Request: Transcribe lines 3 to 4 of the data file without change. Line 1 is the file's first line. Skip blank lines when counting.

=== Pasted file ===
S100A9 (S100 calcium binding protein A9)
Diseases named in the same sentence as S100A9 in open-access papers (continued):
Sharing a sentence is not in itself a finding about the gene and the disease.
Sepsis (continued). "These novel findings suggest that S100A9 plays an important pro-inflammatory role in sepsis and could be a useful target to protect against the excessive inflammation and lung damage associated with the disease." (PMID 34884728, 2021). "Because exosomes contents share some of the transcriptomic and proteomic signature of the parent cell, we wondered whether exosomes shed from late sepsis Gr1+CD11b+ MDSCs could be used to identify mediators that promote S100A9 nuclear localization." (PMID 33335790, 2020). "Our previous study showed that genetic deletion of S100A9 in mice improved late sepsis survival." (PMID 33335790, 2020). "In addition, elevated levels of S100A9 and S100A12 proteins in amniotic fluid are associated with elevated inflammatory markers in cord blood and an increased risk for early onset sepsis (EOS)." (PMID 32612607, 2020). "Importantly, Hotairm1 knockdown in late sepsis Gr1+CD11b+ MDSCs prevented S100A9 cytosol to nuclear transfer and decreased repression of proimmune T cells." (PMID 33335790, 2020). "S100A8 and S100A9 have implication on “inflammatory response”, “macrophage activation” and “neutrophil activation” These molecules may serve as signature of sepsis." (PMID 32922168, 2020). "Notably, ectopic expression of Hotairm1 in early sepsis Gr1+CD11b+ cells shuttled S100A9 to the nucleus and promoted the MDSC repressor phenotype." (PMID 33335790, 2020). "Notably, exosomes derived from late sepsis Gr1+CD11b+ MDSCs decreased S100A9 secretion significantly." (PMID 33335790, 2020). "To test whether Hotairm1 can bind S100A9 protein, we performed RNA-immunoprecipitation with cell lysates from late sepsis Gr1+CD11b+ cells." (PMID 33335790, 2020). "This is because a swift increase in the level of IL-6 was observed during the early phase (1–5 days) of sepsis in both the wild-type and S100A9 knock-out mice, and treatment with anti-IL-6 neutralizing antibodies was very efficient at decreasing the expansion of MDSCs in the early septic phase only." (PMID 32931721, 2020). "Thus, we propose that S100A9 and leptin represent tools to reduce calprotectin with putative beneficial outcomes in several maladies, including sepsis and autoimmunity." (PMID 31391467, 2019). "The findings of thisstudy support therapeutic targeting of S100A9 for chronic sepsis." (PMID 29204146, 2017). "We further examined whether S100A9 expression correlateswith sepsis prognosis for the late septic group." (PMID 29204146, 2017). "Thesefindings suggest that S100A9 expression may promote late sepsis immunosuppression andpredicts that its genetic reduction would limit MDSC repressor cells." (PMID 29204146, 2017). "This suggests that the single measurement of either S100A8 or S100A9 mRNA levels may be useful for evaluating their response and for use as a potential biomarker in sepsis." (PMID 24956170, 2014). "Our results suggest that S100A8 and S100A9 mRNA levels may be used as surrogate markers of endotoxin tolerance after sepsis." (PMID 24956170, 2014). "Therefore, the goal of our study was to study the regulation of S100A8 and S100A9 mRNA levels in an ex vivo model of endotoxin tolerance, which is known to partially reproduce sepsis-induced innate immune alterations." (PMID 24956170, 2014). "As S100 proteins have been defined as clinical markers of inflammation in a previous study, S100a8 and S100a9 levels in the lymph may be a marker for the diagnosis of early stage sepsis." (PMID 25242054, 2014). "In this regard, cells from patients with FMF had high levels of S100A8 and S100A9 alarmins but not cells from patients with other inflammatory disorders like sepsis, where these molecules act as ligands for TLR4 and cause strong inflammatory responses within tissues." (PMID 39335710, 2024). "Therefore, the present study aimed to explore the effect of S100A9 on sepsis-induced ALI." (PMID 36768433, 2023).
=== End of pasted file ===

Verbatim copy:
Sharing a sentence is not in itself a finding about the gene and the disease.
Sepsis (continued). "These novel findings suggest that S100A9 plays an important pro-inflammatory role in sepsis and could be a useful target to protect against the excessive inflammation and lung damage associated with the disease." (PMID 34884728, 2021). "Because exosomes contents share some of the transcriptomic and proteomic signature of the parent cell, we wondered whether exosomes shed from late sepsis Gr1+CD11b+ MDSCs could be used to identify mediators that promote S100A9 nuclear localization." (PMID 33335790, 2020). "Our previous study showed that genetic deletion of S100A9 in mice improved late sepsis survival." (PMID 33335790, 2020). "In addition, elevated levels of S100A9 and S100A12 proteins in amniotic fluid are associated with elevated inflammatory markers in cord blood and an increased risk for early onset sepsis (EOS)." (PMID 32612607, 2020). "Importantly, Hotairm1 knockdown in late sepsis Gr1+CD11b+ MDSCs prevented S100A9 cytosol to nuclear transfer and decreased repression of proimmune T cells." (PMID 33335790, 2020). "S100A8 and S100A9 have implication on “inflammatory response”, “macrophage activation” and “neutrophil activation” These molecules may serve as signature of sepsis." (PMID 32922168, 2020). "Notably, ectopic expression of Hotairm1 in early sepsis Gr1+CD11b+ cells shuttled S100A9 to the nucleus and promoted the MDSC repressor phenotype." (PMID 33335790, 2020). "Notably, exosomes derived from late sepsis Gr1+CD11b+ MDSCs decreased S100A9 secretion significantly." (PMID 33335790, 2020). "To test whether Hotairm1 can bind S100A9 protein, we performed RNA-immunoprecipitation with cell lysates from late sepsis Gr1+CD11b+ cells." (PMID 33335790, 2020). "This is because a swift increase in the level of IL-6 was observed during the early phase (1–5 days) of sepsis in both the wild-type and S100A9 knock-out mice, and treatment with anti-IL-6 neutralizing antibodies was very efficient at decreasing the expansion of MDSCs in the early septic phase only." (PMID 32931721, 2020). "Thus, we propose that S100A9 and leptin represent tools to reduce calprotectin with putative beneficial outcomes in several maladies, including sepsis and autoimmunity." (PMID 31391467, 2019). "The findings of thisstudy support therapeutic targeting of S100A9 for chronic sepsis." (PMID 29204146, 2017). "We further examined whether S100A9 expression correlateswith sepsis prognosis for the late septic group." (PMID 29204146, 2017). "Thesefindings suggest that S100A9 expression may promote late sepsis immunosuppression andpredicts that its genetic reduction would limit MDSC repressor cells." (PMID 29204146, 2017). "This suggests that the single measurement of either S100A8 or S100A9 mRNA levels may be useful for evaluating their response and for use as a potential biomarker in sepsis." (PMID 24956170, 2014). "Our results suggest that S100A8 and S100A9 mRNA levels may be used as surrogate markers of endotoxin tolerance after sepsis." (PMID 24956170, 2014). "Therefore, the goal of our study was to study the regulation of S100A8 and S100A9 mRNA levels in an ex vivo model of endotoxin tolerance, which is known to partially reproduce sepsis-induced innate immune alterations." (PMID 24956170, 2014). "As S100 proteins have been defined as clinical markers of inflammation in a previous study, S100a8 and S100a9 levels in the lymph may be a marker for the diagnosis of early stage sepsis." (PMID 25242054, 2014). "In this regard, cells from patients with FMF had high levels of S100A8 and S100A9 alarmins but not cells from patients with other inflammatory disorders like sepsis, where these molecules act as ligands for TLR4 and cause strong inflammatory responses within tissues." (PMID 39335710, 2024). "Therefore, the present study aimed to explore the effect of S100A9 on sepsis-induced ALI." (PMID 36768433, 2023).